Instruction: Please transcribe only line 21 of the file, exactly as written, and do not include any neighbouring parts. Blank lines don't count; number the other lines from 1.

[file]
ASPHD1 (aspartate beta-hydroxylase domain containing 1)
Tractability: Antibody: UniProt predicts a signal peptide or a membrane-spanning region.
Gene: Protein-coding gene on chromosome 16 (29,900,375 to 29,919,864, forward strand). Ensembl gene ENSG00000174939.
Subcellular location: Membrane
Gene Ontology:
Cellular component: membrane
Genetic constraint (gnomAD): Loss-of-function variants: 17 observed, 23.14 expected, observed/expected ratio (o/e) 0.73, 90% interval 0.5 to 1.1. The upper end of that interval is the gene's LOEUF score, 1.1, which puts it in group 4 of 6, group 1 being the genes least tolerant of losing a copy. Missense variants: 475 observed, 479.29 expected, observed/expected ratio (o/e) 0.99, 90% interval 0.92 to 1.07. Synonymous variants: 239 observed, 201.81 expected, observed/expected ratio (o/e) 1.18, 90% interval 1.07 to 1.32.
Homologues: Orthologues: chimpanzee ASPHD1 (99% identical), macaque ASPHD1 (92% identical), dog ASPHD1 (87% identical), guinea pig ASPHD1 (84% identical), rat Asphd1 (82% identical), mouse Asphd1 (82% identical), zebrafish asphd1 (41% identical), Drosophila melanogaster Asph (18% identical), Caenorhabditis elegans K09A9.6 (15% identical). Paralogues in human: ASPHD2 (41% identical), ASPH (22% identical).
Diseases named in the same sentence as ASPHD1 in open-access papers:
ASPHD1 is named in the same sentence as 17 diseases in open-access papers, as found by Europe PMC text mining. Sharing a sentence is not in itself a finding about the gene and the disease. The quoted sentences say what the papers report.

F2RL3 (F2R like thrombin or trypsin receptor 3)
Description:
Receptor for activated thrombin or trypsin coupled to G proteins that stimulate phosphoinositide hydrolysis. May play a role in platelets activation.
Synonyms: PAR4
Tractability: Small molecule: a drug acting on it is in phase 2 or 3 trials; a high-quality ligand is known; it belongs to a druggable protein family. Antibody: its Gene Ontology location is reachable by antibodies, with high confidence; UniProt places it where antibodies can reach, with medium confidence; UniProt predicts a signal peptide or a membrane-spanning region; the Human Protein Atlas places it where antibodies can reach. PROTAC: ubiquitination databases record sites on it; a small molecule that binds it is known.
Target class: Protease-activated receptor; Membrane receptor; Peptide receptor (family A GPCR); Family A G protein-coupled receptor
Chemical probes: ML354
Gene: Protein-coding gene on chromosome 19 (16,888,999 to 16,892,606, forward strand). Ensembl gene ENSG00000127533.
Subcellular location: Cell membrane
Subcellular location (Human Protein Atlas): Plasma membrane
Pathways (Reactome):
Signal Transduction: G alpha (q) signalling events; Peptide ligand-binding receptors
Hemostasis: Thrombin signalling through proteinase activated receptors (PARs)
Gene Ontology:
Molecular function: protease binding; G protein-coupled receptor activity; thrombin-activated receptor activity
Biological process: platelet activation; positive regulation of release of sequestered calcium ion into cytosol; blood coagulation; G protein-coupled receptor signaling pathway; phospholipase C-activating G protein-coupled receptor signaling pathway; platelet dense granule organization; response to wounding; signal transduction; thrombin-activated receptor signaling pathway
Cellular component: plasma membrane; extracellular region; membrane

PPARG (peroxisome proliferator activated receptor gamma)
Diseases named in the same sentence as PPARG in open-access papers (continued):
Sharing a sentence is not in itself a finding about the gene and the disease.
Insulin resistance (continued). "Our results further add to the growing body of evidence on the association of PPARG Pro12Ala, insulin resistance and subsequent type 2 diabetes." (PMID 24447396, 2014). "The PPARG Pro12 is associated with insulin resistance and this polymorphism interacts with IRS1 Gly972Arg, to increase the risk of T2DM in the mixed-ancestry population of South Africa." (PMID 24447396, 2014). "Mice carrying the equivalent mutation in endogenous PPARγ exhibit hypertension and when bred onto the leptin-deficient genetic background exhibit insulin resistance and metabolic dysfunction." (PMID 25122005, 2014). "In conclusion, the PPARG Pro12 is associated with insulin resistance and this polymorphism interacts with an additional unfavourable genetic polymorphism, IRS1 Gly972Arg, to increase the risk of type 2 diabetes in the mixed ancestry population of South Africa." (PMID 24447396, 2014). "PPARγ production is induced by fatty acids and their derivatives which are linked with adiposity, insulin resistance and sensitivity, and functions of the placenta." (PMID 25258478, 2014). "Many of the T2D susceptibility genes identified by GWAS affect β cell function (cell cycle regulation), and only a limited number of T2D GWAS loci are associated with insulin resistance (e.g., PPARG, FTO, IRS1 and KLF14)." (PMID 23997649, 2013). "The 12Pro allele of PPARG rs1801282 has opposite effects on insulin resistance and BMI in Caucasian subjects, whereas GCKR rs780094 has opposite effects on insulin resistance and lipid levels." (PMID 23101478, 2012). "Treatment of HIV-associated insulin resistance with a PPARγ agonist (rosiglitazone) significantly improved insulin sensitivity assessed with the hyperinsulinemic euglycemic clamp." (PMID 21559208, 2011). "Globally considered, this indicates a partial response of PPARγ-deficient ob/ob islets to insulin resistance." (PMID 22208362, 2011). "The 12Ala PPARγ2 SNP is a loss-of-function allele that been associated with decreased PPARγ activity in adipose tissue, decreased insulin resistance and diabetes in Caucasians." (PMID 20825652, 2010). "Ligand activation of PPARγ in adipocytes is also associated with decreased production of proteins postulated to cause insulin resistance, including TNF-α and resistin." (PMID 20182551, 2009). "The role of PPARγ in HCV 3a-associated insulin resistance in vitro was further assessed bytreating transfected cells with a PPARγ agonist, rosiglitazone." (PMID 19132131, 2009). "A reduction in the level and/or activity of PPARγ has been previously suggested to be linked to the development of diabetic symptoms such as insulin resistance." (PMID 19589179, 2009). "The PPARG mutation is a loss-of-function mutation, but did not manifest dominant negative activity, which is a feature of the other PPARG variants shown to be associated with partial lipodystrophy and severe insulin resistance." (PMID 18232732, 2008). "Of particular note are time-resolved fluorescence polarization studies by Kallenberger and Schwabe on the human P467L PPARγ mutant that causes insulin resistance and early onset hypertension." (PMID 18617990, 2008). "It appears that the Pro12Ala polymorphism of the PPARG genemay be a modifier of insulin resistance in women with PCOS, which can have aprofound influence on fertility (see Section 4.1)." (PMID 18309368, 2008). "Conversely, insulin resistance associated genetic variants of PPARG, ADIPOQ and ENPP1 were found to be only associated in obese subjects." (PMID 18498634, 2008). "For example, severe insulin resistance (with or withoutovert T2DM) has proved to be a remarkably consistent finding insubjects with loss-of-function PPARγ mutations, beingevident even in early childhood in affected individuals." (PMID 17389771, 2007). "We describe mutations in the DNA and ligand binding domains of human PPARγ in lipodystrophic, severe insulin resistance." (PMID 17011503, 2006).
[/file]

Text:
Pathways (Reactome):